|East Tennessee's Electric Vehicle Show
|October 21, 2009 - Electric cars, trucks, and other vehicles are already here in East Tennessee, and you can see
them up close and personal in Market Square this Thursday, October 22. It’s a great way to
learn how viable electric vehicles (EVs) are in our daily lives.
As the U.S. moves toward vehicles powered by electricity, educating
consumers about EVs is critical in transitioning from gas/diesel vehicles to electric
vehicles. Thus, the East Tennessee Clean Fuels Coalition (ETCFC), Knoxville Electric
Vehicle Association (KEVA), and City of Knoxville have partnered to sponsor the East
Tennessee Electric Vehicle Show.
The FREE East Tennessee Electric Vehicle Show will be held on Thursday, October 22 in Market Square
from 10am to 2:30pm.
While full-speed electric vehicles for the U.S. mass market are
not in production yet, car manufacturers such as Nissan and
Chevrolet are close to launching them here. Through a $100
million federal grant, Nissan has selected Knoxville—alongside
Nashville and Chattanooga—to be one of eleven cities in five
states where appropriate infrastructure will be constructed to
prepare for the initial release of the Nissan LEAF in 2010 (more
information can be found at www.theEVProject.com). As we
prepare for these new vehicles in East Tennessee, the event is an
ideal way to see and learn about EVs in a hands-on way.
“There is a groundswell of interest in electric vehicles because Americans are sick of the current model
of using more and more oil,” says Leslie Grossman, president of the Knoxville EV Association. “With the
cost of fuel for an electric vehicle being 70-90 percent less than today’s gasoline vehicle, we are seeing a
growing number of East Tennesseans becoming interested in converting their own cars, or buying an
EV. Imagine what happens when gas goes back to $4/gallon! What a rush it will be to drive to work and
pass up the gas stations.”
Information on what’s coming to Knoxville, Nashville, and Chattanooga through the eTec/Nissan grant
will be available at the event. This will include insight into the Nissan Leaf, recharging options, and how
to get on Nissan’s prepurchase list.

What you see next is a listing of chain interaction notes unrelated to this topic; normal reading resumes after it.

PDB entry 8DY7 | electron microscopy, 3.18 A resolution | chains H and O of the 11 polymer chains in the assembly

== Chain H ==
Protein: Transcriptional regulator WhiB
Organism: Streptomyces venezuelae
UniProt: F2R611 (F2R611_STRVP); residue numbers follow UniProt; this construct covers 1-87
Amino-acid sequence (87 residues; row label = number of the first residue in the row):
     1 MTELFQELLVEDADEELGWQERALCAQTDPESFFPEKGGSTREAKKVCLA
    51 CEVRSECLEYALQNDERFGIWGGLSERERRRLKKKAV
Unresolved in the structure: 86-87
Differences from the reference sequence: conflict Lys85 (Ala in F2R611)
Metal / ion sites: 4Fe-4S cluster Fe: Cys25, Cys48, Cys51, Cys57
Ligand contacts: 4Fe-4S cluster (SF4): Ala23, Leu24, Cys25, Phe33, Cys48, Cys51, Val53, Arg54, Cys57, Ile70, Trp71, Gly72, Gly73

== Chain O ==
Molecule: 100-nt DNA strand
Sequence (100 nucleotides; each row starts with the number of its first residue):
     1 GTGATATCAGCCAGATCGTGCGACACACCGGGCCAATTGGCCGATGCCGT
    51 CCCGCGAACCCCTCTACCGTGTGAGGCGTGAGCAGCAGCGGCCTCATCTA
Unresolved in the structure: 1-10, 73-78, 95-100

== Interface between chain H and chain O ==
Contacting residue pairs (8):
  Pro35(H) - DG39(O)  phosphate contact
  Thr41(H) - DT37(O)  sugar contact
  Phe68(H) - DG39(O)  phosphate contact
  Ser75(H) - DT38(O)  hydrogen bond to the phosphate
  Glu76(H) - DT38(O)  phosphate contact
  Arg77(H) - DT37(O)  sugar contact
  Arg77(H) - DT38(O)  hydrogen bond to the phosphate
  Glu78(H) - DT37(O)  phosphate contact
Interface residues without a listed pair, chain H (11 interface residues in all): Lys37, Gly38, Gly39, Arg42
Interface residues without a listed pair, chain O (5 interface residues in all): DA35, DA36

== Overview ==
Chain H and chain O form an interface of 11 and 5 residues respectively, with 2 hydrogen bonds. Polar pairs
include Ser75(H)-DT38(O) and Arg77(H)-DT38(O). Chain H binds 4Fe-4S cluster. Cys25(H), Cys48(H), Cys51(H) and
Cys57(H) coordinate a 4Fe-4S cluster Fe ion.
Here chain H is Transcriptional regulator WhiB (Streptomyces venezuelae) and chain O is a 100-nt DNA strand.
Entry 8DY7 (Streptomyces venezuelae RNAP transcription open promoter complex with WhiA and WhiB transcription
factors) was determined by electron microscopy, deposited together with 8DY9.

“Solar energy coupled with electric transportation is one of the promising approaches to diminish our
dependence on foreign oil,” says Stephen Levy, Director of The Tennessee Solar Energy Association
(TSEA). “And it is a tremendous opportunity for new jobs; new technologies that will recoup the energy
storage technology leadership back to the United States. TSEA will be promoting these job opportunities
in our state to fulfill the promise of making clean renewable energy a reality in the next decade.”
“The ETCFC, KEVA and the TSEA are but three examples of the many organizations in our state that are
helping to craft a new generation of educated Tennesseans so that they can make better choices about
all their energy usage, including what cars they drive and how they are refueled,” says Jonathan Overly,
Executive Director of the East Tennessee Clean Fuels Coalition. “This event is a way to kick-start the
electric vehicle education portion of all that is taking place in our region and state.”
At this event you will see the latest in EV charging infrastructure and talk with industry experts about
how electric vehicles work and recharge. The event will showcase 15 electric vehicles already in use
including various Neighborhood Electric Vehicles, personal transporters, an electric lawn mower, a
customized full-speed electric automobile, electric motorcycles, and plug-in hybrid electric vehicles
(PHEVs). ETCFC and KEVA will provide general information about electric vehicles and are a resource for
people interested in learning more about electric vehicles.
For more information about the event or the ETCFC, visit http://www.ETCleanFuels.org. For more
information about KEVA, contact Leslie Grossman at 865-679-8732 or alternatively, see their parent
organization’s website http://www.eaaev.org.
For more information about the City of Knoxville’s Energy
and Sustainability efforts, contact Erin Burns at 865-215-2065.
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